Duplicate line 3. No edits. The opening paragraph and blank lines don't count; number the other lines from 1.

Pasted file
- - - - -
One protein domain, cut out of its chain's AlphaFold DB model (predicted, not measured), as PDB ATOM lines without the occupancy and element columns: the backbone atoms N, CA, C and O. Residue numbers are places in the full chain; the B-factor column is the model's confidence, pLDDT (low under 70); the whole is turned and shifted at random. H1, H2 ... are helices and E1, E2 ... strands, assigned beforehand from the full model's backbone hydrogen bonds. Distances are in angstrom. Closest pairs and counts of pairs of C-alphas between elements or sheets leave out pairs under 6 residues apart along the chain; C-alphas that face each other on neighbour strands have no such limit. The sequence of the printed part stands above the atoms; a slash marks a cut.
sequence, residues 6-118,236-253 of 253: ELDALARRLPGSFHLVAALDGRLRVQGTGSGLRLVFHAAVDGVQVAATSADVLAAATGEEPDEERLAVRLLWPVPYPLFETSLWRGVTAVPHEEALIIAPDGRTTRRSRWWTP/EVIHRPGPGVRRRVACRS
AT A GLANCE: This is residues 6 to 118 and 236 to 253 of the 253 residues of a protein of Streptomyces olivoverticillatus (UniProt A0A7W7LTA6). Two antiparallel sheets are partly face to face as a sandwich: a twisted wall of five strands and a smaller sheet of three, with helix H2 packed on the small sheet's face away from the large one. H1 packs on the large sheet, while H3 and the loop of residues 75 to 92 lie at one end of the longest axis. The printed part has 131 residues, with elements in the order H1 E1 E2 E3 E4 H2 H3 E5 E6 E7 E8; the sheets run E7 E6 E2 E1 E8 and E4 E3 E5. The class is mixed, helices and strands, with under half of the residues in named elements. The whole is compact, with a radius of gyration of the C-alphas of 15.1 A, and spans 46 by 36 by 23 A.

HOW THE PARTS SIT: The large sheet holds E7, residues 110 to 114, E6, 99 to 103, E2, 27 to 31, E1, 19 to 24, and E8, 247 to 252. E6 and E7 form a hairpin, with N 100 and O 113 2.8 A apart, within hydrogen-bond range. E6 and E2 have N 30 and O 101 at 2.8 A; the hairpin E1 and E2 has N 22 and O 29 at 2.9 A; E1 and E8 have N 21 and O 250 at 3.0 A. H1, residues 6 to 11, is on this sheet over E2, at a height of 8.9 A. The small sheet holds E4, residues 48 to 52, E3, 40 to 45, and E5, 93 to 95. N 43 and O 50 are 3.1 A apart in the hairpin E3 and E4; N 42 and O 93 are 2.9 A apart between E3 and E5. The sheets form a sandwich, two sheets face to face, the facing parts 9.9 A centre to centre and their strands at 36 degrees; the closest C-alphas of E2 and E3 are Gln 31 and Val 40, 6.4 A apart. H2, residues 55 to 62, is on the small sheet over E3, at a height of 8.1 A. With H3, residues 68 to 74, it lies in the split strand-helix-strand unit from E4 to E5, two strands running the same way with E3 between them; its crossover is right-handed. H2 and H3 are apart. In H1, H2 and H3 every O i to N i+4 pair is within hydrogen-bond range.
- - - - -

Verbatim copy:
HOW THE PARTS SIT: The large sheet holds E7, residues 110 to 114, E6, 99 to 103, E2, 27 to 31, E1, 19 to 24, and E8, 247 to 252. E6 and E7 form a hairpin, with N 100 and O 113 2.8 A apart, within hydrogen-bond range. E6 and E2 have N 30 and O 101 at 2.8 A; the hairpin E1 and E2 has N 22 and O 29 at 2.9 A; E1 and E8 have N 21 and O 250 at 3.0 A. H1, residues 6 to 11, is on this sheet over E2, at a height of 8.9 A. The small sheet holds E4, residues 48 to 52, E3, 40 to 45, and E5, 93 to 95. N 43 and O 50 are 3.1 A apart in the hairpin E3 and E4; N 42 and O 93 are 2.9 A apart between E3 and E5. The sheets form a sandwich, two sheets face to face, the facing parts 9.9 A centre to centre and their strands at 36 degrees; the closest C-alphas of E2 and E3 are Gln 31 and Val 40, 6.4 A apart. H2, residues 55 to 62, is on the small sheet over E3, at a height of 8.1 A. With H3, residues 68 to 74, it lies in the split strand-helix-strand unit from E4 to E5, two strands running the same way with E3 between them; its crossover is right-handed. H2 and H3 are apart. In H1, H2 and H3 every O i to N i+4 pair is within hydrogen-bond range.